Analysts and company executives say the question in the subprime sector today is more "willingness" than "ability" for both lenders and consumers.
Lenders are more financially able to extend loans, and most consumers haven't seen their credit scores suffer - although there are exceptions, especially those who have lost their jobs in the recession or who have lost their homes through foreclosure.
But lenders can be reluctant to extend credit to subprime borrowers, and consumers can resist accepting stiffer terms.
"The market really has improved. The securitization market is back. It's open. It's tremendously better," says Tom Webb, chief economist for Manheim Consulting. "Having said that, selling the subprime customer, you've still got to sell the deal. You've got to get more upfront money; there's no question about that. The demand is there, but it's not going to go back to where it was."
Nervous about newbiesEven if automotive subprime lending doesn't get back to where it was when credit was looser - when lenders would lend more than the value of the car - the fundamentals have improved so much that Kyle Birch of AmeriCredit Corp. says he has begun to worry that market conditions could attract startups in subprime.
Birch is executive vice president for dealer services at AmeriCredit, a leading subprime auto lender in Fort Worth, Texas. "As capital becomes more accessible and more reasonable, there's a high likelihood there could be a couple of big startups" jump in, Birch says. "There are a lot of customers, and there are a lot of companies out there with funds."
Last year's strong rebound in used-vehicle prices helps some subprime consumers. Those shoppers often are trading in a used vehicle, and they now can get more.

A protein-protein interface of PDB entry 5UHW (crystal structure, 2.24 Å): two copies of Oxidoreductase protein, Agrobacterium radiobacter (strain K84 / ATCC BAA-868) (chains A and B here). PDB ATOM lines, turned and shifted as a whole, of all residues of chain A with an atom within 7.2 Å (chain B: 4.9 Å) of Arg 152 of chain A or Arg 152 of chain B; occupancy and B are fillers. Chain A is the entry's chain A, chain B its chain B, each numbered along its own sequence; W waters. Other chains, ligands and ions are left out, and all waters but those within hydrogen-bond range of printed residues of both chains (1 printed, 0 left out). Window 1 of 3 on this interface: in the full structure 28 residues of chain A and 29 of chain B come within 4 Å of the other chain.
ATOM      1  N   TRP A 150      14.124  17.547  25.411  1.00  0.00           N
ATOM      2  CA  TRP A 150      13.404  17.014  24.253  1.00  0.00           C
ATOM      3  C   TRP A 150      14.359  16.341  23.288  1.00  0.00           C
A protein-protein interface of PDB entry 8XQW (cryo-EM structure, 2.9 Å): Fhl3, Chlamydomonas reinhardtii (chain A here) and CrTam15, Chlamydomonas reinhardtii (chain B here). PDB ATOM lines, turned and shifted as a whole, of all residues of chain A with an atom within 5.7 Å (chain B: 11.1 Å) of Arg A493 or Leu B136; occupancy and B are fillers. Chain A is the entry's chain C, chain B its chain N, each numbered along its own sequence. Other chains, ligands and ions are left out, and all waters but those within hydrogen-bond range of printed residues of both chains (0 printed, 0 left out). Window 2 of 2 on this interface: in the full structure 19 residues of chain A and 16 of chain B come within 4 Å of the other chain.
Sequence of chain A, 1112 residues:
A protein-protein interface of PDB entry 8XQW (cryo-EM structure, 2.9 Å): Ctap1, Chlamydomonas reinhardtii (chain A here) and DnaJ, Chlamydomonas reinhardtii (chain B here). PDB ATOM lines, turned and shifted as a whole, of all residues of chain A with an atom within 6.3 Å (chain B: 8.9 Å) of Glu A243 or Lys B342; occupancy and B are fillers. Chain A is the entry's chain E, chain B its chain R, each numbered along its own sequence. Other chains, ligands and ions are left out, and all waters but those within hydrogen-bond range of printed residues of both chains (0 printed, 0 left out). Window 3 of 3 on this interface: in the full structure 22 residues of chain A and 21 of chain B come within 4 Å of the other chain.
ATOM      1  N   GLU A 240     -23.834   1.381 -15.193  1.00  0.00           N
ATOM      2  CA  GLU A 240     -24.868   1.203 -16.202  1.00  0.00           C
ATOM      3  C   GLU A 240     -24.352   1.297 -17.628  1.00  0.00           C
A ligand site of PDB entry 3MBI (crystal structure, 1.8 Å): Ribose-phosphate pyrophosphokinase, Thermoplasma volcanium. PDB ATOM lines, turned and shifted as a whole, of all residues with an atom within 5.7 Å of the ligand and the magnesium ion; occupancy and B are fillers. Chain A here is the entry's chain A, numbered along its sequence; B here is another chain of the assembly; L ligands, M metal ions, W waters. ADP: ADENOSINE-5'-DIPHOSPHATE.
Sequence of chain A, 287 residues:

Melinda Zabritski, director of automotive credit for Experian Information Solutions Inc., says demand will build slowly.
"I don't think today's consumers are willing to take the types of loans that a lender would even be willing to offer to minimize the risk on a high-risk loan," she says. Subprime "is an area where you're still going to see really tight financing."
Skittish consumersMany subprime consumers are unemployed or underemployed. In what remains a weak job market marked by continued home foreclosures, those consumers remain skittish about taking on high-interest auto loans.
In the third quarter of 2009, Zabritski says, the consumer interest rate on subprime loans had increased about half a percentage point from a year earlier to an average of 14 percent for the highest-risk category.
In contrast, rates were down slightly for prime-risk customers. "It's going to take some time," Zabritski says, before consumers are willing "to enter that sort of deal."
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